Accidents happen, but what can YOU do?

When a child, parent, friend or stranger, has a medical emergency, what immediate actions can you take, regardless of training?

When you come across an accident, your words and your voice are your best tool. The way you respond as an individual and community matters. Even if you have not done a first aid course yet, or you are scared, you can still significantly contribute towards a positive outcome. They say “Actions speak louder than words” but your words and your voice is key.

Check for dangers, use your voice to reassure, to establish severity, priority and consciousness. Introduce yourself, ask the victim’s name. Explain that you are getting help. Reassure them you are there. You can influence the physiological outcome with your own voice.

Use your voice to help them to help themselves, to remain still.

Use your voice to shout for assistance. Use your voice to call 999, request a helper to call, put the phone onto loud speaker, the responders trained voice will clearly guide you throughout. If telephone CPR is necessary their voice will deliver clear instructions.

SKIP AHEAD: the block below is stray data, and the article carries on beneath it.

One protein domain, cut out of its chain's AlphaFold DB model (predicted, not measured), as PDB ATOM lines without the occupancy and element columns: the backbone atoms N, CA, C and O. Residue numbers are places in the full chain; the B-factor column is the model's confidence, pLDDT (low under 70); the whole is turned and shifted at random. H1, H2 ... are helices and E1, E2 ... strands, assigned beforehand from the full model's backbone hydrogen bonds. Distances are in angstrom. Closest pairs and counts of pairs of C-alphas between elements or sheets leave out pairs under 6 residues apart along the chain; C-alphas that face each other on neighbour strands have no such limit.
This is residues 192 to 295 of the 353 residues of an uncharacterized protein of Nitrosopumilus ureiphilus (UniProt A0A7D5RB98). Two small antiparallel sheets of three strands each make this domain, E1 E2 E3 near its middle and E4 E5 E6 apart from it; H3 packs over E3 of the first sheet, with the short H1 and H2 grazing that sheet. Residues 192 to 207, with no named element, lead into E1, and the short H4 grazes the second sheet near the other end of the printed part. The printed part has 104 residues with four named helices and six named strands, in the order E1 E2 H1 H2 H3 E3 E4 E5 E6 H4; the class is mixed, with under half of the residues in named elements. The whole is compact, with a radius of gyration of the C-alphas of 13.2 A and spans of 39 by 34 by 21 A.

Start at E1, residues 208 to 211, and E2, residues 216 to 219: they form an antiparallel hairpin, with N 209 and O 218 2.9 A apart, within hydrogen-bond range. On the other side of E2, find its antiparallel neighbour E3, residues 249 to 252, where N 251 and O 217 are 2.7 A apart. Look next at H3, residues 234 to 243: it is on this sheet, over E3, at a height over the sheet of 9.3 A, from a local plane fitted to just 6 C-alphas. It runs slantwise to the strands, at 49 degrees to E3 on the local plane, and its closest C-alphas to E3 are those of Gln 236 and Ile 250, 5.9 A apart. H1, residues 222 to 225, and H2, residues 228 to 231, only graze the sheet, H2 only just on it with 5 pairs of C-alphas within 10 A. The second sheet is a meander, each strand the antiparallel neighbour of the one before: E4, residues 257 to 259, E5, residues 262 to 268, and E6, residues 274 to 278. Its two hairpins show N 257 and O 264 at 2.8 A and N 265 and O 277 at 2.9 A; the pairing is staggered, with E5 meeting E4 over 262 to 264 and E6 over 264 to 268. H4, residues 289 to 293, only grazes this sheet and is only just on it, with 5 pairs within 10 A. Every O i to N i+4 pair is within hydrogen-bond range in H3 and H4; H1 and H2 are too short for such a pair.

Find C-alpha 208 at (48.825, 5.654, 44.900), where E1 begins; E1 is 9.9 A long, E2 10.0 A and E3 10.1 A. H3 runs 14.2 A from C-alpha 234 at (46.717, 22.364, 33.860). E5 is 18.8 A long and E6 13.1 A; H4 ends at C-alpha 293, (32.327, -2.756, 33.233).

You could be the only bystander with any first aid knowledge, use your voice to share advice, tips, observations, with others; you will be appreciated.

If you are involved and can’t help directly use your voice to share information.

Use your voice to gain consent to help. If the casualty is unconscious, consent is implied. The Good Samaritan Bill protects you from legal action should you give first aid, whether trained or not. *

Hearing is usually the last sense to go and first to return, so keep speaking, even if the casualty is unresponsive.

If an adult or child is not responding, or remains conscious but is deteriorating, you must deploy the AED (Automatic External Defibrillator) immediately. Use your voice to share your community AED locations.

Switch the machine on. An AED is safe and designed for laypeople, it has its own clear speaking voice and will instruct you how to prepare.

If you are physically exhausted, quality chest compressions with rescue breaths (CPR) is very demanding, communicate handover instructions and inspire confidence in others with your voice.

Shout and flag down the Ambulance. The voice inside your own mind will keep your external voice calm.

*(Further information can be found under the Social Action, Responsibility and Heroism act 2015.)

For local hands-on training on safe AED use, or any level of first aid please contact jenny@thebridgefirstaid.co.uk

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